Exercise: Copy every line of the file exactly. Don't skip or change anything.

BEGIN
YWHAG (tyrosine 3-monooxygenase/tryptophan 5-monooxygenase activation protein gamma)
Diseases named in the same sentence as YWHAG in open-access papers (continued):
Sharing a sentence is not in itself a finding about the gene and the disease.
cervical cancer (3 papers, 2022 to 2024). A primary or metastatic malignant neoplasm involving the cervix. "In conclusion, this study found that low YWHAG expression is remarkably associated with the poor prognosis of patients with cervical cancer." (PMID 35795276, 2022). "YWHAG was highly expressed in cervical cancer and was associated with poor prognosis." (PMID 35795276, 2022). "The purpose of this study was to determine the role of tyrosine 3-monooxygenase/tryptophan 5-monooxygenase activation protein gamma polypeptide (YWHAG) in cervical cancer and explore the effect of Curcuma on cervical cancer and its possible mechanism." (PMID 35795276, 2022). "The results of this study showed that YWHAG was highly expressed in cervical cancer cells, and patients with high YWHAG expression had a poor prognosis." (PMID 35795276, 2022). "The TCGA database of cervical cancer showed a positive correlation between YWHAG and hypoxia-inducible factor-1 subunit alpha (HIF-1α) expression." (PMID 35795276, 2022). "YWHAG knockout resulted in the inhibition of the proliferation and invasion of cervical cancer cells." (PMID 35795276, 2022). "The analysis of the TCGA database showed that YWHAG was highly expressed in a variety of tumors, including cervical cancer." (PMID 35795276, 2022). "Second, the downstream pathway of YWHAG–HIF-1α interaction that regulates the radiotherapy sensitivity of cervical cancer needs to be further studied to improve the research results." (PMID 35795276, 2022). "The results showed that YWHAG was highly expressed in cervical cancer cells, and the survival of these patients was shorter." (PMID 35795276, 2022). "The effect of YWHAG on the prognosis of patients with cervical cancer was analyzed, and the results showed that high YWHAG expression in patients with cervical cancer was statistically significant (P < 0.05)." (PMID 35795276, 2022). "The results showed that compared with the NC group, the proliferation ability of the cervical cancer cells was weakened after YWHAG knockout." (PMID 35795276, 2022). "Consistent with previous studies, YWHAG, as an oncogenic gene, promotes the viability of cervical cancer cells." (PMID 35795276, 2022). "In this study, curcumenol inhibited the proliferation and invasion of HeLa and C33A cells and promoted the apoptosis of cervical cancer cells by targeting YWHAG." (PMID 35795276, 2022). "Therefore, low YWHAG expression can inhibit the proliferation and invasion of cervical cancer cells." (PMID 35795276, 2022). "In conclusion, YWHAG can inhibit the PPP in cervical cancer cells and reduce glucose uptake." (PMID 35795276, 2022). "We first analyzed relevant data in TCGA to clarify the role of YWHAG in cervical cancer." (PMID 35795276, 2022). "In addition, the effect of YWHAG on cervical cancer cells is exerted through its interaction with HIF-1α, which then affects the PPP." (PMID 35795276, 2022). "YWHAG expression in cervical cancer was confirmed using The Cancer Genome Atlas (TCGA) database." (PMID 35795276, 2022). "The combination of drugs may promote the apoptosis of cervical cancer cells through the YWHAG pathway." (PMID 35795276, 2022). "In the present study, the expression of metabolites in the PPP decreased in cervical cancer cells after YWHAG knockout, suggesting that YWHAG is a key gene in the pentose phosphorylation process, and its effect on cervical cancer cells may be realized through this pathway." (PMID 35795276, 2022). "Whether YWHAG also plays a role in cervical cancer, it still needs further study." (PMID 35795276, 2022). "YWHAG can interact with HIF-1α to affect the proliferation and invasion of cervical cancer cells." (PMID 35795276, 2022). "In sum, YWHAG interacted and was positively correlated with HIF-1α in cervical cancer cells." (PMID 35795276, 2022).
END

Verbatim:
YWHAG (tyrosine 3-monooxygenase/tryptophan 5-monooxygenase activation protein gamma)
Diseases named in the same sentence as YWHAG in open-access papers (continued):
Sharing a sentence is not in itself a finding about the gene and the disease.
cervical cancer (3 papers, 2022 to 2024). A primary or metastatic malignant neoplasm involving the cervix. "In conclusion, this study found that low YWHAG expression is remarkably associated with the poor prognosis of patients with cervical cancer." (PMID 35795276, 2022). "YWHAG was highly expressed in cervical cancer and was associated with poor prognosis." (PMID 35795276, 2022). "The purpose of this study was to determine the role of tyrosine 3-monooxygenase/tryptophan 5-monooxygenase activation protein gamma polypeptide (YWHAG) in cervical cancer and explore the effect of Curcuma on cervical cancer and its possible mechanism." (PMID 35795276, 2022). "The results of this study showed that YWHAG was highly expressed in cervical cancer cells, and patients with high YWHAG expression had a poor prognosis." (PMID 35795276, 2022). "The TCGA database of cervical cancer showed a positive correlation between YWHAG and hypoxia-inducible factor-1 subunit alpha (HIF-1α) expression." (PMID 35795276, 2022). "YWHAG knockout resulted in the inhibition of the proliferation and invasion of cervical cancer cells." (PMID 35795276, 2022). "The analysis of the TCGA database showed that YWHAG was highly expressed in a variety of tumors, including cervical cancer." (PMID 35795276, 2022). "Second, the downstream pathway of YWHAG–HIF-1α interaction that regulates the radiotherapy sensitivity of cervical cancer needs to be further studied to improve the research results." (PMID 35795276, 2022). "The results showed that YWHAG was highly expressed in cervical cancer cells, and the survival of these patients was shorter." (PMID 35795276, 2022). "The effect of YWHAG on the prognosis of patients with cervical cancer was analyzed, and the results showed that high YWHAG expression in patients with cervical cancer was statistically significant (P < 0.05)." (PMID 35795276, 2022). "The results showed that compared with the NC group, the proliferation ability of the cervical cancer cells was weakened after YWHAG knockout." (PMID 35795276, 2022). "Consistent with previous studies, YWHAG, as an oncogenic gene, promotes the viability of cervical cancer cells." (PMID 35795276, 2022). "In this study, curcumenol inhibited the proliferation and invasion of HeLa and C33A cells and promoted the apoptosis of cervical cancer cells by targeting YWHAG." (PMID 35795276, 2022). "Therefore, low YWHAG expression can inhibit the proliferation and invasion of cervical cancer cells." (PMID 35795276, 2022). "In conclusion, YWHAG can inhibit the PPP in cervical cancer cells and reduce glucose uptake." (PMID 35795276, 2022). "We first analyzed relevant data in TCGA to clarify the role of YWHAG in cervical cancer." (PMID 35795276, 2022). "In addition, the effect of YWHAG on cervical cancer cells is exerted through its interaction with HIF-1α, which then affects the PPP." (PMID 35795276, 2022). "YWHAG expression in cervical cancer was confirmed using The Cancer Genome Atlas (TCGA) database." (PMID 35795276, 2022). "The combination of drugs may promote the apoptosis of cervical cancer cells through the YWHAG pathway." (PMID 35795276, 2022). "In the present study, the expression of metabolites in the PPP decreased in cervical cancer cells after YWHAG knockout, suggesting that YWHAG is a key gene in the pentose phosphorylation process, and its effect on cervical cancer cells may be realized through this pathway." (PMID 35795276, 2022). "Whether YWHAG also plays a role in cervical cancer, it still needs further study." (PMID 35795276, 2022). "YWHAG can interact with HIF-1α to affect the proliferation and invasion of cervical cancer cells." (PMID 35795276, 2022). "In sum, YWHAG interacted and was positively correlated with HIF-1α in cervical cancer cells." (PMID 35795276, 2022).